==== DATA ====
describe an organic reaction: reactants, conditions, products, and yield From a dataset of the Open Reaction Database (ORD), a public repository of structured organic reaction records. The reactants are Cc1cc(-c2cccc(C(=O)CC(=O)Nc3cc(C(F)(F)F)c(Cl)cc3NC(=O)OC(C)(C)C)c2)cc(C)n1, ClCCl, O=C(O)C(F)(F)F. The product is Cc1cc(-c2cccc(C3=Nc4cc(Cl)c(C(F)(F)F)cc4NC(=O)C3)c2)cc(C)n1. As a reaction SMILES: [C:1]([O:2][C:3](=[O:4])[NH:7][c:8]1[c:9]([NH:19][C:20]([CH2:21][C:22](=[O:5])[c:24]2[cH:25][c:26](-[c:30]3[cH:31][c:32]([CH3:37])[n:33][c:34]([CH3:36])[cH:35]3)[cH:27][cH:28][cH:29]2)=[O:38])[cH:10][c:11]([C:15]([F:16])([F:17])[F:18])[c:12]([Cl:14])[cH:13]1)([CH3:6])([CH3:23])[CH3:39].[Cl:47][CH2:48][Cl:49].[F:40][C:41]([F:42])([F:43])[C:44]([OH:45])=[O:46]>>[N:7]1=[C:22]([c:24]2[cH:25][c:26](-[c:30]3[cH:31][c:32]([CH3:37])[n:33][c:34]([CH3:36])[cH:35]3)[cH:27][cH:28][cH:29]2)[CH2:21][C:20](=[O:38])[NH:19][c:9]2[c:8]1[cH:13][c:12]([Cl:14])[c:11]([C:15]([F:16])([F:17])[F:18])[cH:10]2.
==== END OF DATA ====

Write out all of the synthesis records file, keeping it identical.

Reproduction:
describe an organic reaction: reactants, conditions, products, and yield From a dataset of the Open Reaction Database (ORD), a public repository of structured organic reaction records. The reactants are Cc1cc(-c2cccc(C(=O)CC(=O)Nc3cc(C(F)(F)F)c(Cl)cc3NC(=O)OC(C)(C)C)c2)cc(C)n1, ClCCl, O=C(O)C(F)(F)F. The product is Cc1cc(-c2cccc(C3=Nc4cc(Cl)c(C(F)(F)F)cc4NC(=O)C3)c2)cc(C)n1. As a reaction SMILES: [C:1]([O:2][C:3](=[O:4])[NH:7][c:8]1[c:9]([NH:19][C:20]([CH2:21][C:22](=[O:5])[c:24]2[cH:25][c:26](-[c:30]3[cH:31][c:32]([CH3:37])[n:33][c:34]([CH3:36])[cH:35]3)[cH:27][cH:28][cH:29]2)=[O:38])[cH:10][c:11]([C:15]([F:16])([F:17])[F:18])[c:12]([Cl:14])[cH:13]1)([CH3:6])([CH3:23])[CH3:39].[Cl:47][CH2:48][Cl:49].[F:40][C:41]([F:42])([F:43])[C:44]([OH:45])=[O:46]>>[N:7]1=[C:22]([c:24]2[cH:25][c:26](-[c:30]3[cH:31][c:32]([CH3:37])[n:33][c:34]([CH3:36])[cH:35]3)[cH:27][cH:28][cH:29]2)[CH2:21][C:20](=[O:38])[NH:19][c:9]2[c:8]1[cH:13][c:12]([Cl:14])[c:11]([C:15]([F:16])([F:17])[F:18])[cH:10]2.